Traditional smallpox vaccination with reduced risk of inadvertent contact spread by administration of povidone iodine ointment

Erika Hammarlund, Matthew W. Lewis, Jon M. Hanifin, Eric L. Simpson, Nichole E. Carlson, Mark K. Slifka

Research output: Contribution to journalArticle

10 Scopus citations

Abstract

One concern with traditional smallpox vaccination is inadvertent spread of virus to atopic or immunocompromised contacts. To reduce this risk, we tested the ability of povidone iodine to inactivate infectious virus at the vaccination site beginning at 7 days after transcutaneous smallpox vaccination. This ointment rapidly inactivated virus on the skin without reducing neutralizing antibody titers or antiviral T cell responses. Moreover, there was no delay in healing/eschar separation following povidone iodine application. Together, this indicates that administration of an antiviral/antimicrobial cream can effectively block virus shedding after traditional smallpox vaccination and reduce the risks of autoinoculation or contact spread.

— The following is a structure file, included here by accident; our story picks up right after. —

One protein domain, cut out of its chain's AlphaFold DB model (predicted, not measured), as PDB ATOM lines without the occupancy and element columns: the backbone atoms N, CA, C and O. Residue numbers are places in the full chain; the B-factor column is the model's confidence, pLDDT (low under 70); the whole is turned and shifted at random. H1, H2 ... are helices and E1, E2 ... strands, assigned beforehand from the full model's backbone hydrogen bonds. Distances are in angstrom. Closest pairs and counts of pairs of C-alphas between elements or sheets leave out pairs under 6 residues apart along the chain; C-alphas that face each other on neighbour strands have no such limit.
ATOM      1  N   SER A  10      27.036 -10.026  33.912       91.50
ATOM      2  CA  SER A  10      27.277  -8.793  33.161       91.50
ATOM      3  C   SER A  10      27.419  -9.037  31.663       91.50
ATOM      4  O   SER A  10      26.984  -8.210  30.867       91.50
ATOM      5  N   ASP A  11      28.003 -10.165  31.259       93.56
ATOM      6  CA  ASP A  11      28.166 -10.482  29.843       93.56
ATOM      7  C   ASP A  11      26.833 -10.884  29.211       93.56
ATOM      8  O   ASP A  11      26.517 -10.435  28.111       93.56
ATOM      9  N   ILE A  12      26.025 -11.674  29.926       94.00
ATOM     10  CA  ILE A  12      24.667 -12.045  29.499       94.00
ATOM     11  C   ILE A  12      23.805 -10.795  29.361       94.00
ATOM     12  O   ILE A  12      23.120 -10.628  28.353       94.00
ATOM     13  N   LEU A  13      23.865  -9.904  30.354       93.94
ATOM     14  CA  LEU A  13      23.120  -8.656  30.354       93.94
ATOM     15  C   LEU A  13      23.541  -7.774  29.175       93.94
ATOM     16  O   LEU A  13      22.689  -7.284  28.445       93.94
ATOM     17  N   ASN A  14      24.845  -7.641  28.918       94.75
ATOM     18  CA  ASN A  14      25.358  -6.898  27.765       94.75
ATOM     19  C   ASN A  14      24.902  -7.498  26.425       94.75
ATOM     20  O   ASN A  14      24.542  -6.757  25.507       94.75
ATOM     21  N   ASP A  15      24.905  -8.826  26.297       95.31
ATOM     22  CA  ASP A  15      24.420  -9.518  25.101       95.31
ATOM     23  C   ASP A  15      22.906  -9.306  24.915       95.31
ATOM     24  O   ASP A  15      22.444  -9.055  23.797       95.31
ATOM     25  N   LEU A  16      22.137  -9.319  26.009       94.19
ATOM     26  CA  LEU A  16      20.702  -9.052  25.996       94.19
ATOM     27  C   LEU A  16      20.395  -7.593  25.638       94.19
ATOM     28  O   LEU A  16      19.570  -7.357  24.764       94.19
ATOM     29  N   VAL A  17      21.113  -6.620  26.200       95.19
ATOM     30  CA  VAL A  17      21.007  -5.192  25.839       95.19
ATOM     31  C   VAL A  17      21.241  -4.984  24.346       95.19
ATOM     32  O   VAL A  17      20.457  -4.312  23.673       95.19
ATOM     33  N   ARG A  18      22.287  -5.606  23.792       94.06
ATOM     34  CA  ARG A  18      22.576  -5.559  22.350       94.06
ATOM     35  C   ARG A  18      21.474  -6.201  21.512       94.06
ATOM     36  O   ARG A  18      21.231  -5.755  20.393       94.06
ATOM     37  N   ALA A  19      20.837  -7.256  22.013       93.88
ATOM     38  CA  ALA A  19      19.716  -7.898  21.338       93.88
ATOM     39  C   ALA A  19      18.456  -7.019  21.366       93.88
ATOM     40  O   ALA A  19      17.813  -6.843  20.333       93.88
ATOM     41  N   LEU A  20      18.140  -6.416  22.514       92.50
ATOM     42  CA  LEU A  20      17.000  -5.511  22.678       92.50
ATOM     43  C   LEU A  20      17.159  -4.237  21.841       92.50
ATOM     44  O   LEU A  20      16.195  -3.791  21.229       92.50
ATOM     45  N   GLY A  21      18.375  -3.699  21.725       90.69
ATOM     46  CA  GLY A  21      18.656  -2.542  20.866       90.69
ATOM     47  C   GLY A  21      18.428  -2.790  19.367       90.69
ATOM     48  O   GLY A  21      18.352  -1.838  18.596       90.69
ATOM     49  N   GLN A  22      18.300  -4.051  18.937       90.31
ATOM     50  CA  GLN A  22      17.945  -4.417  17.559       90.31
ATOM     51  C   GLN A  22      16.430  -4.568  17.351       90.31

Original languageEnglish (US)
Pages (from-to)430-439
Number of pages10
JournalVaccine
Volume26
Issue number3
DOIs
StatePublished - Jan 17 2008

Keywords

  • Povidone iodine ointment
  • Smallpox vaccination
  • Vaccinia

ASJC Scopus subject areas

  • Molecular Medicine
  • Immunology and Microbiology(all)
  • veterinary(all)
  • Public Health, Environmental and Occupational Health
  • Infectious Diseases

Fingerprint Dive into the research topics of 'Traditional smallpox vaccination with reduced risk of inadvertent contact spread by administration of povidone iodine ointment'. Together they form a unique fingerprint.

  • Cite this